Top Menu

Inequality

New this week!
Greenwich Village

Endgame Marxism (and Urbanism)

Collectivity and individuality express two different aspects of Marxism’s humanist tradition, of how they ought to go together. It is another way to frame the dialectic of justice and jouissance, a radical hope for equality on the one side, plus a diversity of self-expression on the other. In a sense, this is not only what Marxism should offer; it is what any city should offer, too. Cities should reconcile problems of freedom and necessity, ought to provide affordable housing and a decent quality of life, alongside novelty of experience and scope for expansive individuality. | more…

The Man Who Fell From the Sky

Race and Mystery in Cape Cod

This article will be released in full online November 25, 2019.

In Bill Fletcher Jr.’s first novel, The Man Who Fell from the Sky, the sleepy Cape Cod town of Osterville has blood on its hands. In this murder mystery, Fletcher digs through layers of racism in Southern Massachusetts to uncover more than the killer’s identity. The novel compellingly exposes the racism of society, turning its victims against each other. | more…

Value Chains: The New Economic Imperialism by Intan Suwandi

Value Chains: The New Economic Imperialism

Winner of the 2018 Paul M. Sweezy – Paul A. Baran Memorial Award for original work regarding the political economy of imperialism, Intan Suwandi’s Value Chains examines the exploitation of labor in the Global South. Focusing on the issue of labor within global value chains—vast networks of people, tools, and activities needed to deliver goods and services to the market and controlled by multinationals—Suwandi offers a deft empirical analysis of unit labor costs that is closely related to Marx’s own theory of exploitation. | more…

Kathleen Cleaver, Black Panther Party Headquarters 1969

Mapping Gender in African-American Political Strategies

Gender is not just about women; it is about the social relationship between men and women and the dialectical, reciprocal, and cultural construction of femininity and masculinity. Recognition of a unique historical experience concerning gender informs the perspectives of African Americans of various political persuasions. This history incorporates a land of origin with certain common principles about gender and family. It also encompasses the African-American experience in the United States where the denial of many “protections” offered by gender roles and indeed sometimes inversion of such roles was a means of maintaining control. Hence asserting the right to assume gender-based roles of husband, father, wife, and mother paradoxically was an act of resistance. The manner in which African-American people have envisioned relationships of gender in light of that history has expressed itself in markedly different forms. | more…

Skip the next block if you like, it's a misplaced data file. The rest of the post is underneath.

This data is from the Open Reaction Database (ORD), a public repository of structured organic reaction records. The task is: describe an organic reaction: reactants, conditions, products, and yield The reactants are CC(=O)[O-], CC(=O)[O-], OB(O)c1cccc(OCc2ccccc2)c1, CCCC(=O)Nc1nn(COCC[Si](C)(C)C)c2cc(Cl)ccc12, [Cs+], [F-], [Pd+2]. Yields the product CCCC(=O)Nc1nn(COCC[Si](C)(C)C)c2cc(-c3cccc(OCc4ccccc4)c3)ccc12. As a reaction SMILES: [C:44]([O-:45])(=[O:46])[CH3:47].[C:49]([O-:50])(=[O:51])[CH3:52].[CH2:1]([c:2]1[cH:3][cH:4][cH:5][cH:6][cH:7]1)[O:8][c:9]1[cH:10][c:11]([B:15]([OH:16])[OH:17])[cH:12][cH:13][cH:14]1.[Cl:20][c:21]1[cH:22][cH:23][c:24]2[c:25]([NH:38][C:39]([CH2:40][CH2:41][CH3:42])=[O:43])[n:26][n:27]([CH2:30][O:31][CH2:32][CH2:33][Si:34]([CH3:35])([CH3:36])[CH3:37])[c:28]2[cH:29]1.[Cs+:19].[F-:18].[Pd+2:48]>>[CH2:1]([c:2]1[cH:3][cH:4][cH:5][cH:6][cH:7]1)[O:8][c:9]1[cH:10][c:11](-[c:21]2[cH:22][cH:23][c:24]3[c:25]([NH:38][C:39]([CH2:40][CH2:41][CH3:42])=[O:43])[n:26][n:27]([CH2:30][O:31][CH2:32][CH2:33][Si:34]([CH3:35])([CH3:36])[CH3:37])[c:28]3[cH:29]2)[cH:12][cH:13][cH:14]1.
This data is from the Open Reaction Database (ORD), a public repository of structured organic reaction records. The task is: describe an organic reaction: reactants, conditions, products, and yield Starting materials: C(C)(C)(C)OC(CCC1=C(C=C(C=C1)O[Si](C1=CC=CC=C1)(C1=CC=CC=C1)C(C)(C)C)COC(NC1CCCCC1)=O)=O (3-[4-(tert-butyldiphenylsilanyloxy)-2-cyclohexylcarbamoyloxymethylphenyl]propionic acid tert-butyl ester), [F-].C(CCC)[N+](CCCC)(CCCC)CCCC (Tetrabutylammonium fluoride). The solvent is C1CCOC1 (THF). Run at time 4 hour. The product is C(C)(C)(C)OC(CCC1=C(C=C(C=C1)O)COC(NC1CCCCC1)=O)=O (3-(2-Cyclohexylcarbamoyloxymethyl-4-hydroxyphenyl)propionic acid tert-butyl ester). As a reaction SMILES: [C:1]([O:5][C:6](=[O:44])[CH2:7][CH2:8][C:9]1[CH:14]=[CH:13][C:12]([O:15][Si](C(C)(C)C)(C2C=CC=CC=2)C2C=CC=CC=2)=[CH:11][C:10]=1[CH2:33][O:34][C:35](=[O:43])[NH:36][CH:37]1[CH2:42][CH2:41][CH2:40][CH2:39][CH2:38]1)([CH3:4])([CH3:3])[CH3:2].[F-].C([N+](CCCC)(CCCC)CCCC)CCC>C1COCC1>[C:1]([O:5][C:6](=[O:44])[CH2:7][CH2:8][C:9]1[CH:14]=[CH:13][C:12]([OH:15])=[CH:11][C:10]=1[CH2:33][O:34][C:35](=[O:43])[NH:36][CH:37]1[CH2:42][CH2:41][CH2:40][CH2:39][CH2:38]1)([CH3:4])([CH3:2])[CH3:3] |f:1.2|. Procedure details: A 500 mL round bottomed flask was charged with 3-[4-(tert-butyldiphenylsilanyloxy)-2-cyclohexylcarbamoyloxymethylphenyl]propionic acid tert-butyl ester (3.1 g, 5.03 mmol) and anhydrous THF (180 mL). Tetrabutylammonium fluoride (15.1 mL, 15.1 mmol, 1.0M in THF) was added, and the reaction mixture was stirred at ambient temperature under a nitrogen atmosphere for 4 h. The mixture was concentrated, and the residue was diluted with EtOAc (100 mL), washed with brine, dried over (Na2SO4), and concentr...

The Lie of Global Prosperity: How Neoliberals Distort Data to Mask Poverty and Exploitation by Seth Donnelly

The Lie of Global Prosperity: How Neoliberals Distort Data to Mask Poverty and Exploitation

“We’re making headway on global poverty,” trills billionaire philanthropist Bill Gates. “Decline of Global Extreme Poverty Continues,” reports the World Bank. And “How did the global poverty rate halve in 20 years?” inquires The Economist magazine. Seth Donnelly answers: “It didn’t!” In fact, according to Donnelly’s The Lie of Global Prosperity, virtually nothing about these glad tidings proclaiming plummeting global poverty rates is true. | more…

Monthly Review Volume 71, Number 3 (July-August 2019)

July-August 2019 (Volume 71, Number 3)